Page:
When we move inward, quietly witnessing our mind, surfing our breaths, and surrendering to the moment, we are the Sakshi, the witness, of the magic of life in its natural state!  But when we get obsessed with thoughts of some golden time in the future while losing the opportunities that the present moment gifts us, we forget that our Self is not out there, but in the stillness of our witnessing mind.

Therefore, we need to be mindful to be here and now. To be Sakshi, the Witness. To be that love and compassion that we are. Mindfulness is to be here and now, not in some past memories or future worries. Mindfulness is to do one thing at a time with loving attention, enjoying the doing as if it is done through us, and as the non-doer, witnessing it being done!

As we practice Sakshibhav meditation, our brain learns to handle one thing at a time. Many times situations arise, and we are stuck with a problem of indecisiveness. Often decisions taken in haste create unpleasant consequences. All these situations remind us of the deep need for a culture of concentration and attention. From the crowd state we come to a calm state of mind. From an unconscious life of default we move to awakened consciousness. Thus Sakshibhav meditation is awakening to a divine life on earth. The peaceful life of love and harmony for all.

The daily practice of this meditation gives us mastery over our uncontrolled behavior. Yes, old habits do persist, but they do not consume us. The practice of awareness keeps us rooted in the present and not imprisoned in the past. We gradually grow out of the need for judgment and reactivity. A calm, witnessing mind is always loving and compassionate. And only a calm, witnessing mind can grant us the boon of happiness and peace.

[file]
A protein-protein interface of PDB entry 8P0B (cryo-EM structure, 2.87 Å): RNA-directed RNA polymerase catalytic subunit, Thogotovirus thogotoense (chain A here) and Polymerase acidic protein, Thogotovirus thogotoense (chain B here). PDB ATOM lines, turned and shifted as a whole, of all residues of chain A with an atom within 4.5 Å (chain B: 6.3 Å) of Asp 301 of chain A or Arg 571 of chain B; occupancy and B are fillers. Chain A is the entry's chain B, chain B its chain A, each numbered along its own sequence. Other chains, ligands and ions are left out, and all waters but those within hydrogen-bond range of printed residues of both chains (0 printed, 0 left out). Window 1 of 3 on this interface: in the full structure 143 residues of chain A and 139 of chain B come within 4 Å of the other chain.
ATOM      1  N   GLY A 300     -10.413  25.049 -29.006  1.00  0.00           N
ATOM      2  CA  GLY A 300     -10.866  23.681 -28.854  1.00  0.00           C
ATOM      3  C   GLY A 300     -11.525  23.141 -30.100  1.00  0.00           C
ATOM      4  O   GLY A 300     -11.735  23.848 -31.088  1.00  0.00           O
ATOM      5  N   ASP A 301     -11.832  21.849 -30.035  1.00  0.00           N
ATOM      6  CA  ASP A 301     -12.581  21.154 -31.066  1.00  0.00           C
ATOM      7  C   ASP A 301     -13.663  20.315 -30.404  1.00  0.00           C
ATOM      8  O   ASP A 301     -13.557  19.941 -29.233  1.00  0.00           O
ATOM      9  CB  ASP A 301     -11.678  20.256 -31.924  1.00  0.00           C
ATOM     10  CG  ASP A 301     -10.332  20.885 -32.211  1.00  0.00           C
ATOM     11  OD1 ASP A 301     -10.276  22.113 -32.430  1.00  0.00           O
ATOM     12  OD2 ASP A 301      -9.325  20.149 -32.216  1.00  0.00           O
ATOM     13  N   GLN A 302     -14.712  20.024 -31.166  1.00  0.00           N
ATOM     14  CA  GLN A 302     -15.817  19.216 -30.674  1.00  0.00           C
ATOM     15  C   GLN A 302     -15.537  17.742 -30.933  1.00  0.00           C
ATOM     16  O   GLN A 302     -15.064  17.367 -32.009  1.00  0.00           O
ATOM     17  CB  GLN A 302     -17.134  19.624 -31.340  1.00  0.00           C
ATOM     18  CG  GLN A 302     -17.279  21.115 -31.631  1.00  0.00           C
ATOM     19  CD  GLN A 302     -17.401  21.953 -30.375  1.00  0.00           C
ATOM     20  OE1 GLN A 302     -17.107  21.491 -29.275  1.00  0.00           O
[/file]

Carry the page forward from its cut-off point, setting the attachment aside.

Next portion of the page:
Let 2020 be a year of our commitment to live a higher life, not repeating the past, but learning from it.  Through Sakshibhav meditation practice, let us live life to the fullest and create a happy future for ourselves and all others on this beautiful planet Mother Earth.

 

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You will also enjoy The Heart of the Sakshibhav Meditation

About the Author

Bodhi Shuddhaanandaa (formerly Shuddhaanandaa Brahmachari, India): Globally acclaimed spiritual teacher with 40 years of meditation experience, author, and visionary social advocate; founded Lokenath Divine Life Mission, 1985, which serves thousands of poverty-stricken individuals. Received Lifetime Achievement Award, House of Lords, UK, 2015.

www.courseinmindfulness.com


Shuddhaanandaa Brahmachari (Kolkata, India): Globally acclaimed motivational teacher (mindfulness meditation, stress reduction) author, peacemaker (Man of Peace Award 2012) Visionary social advocate; founded Lokenath Divine Life Mission, 1985, which serves thousands of poverty-stricken individuals in India. (Lifetime Achievement Award, House of Lords, UK, 2015)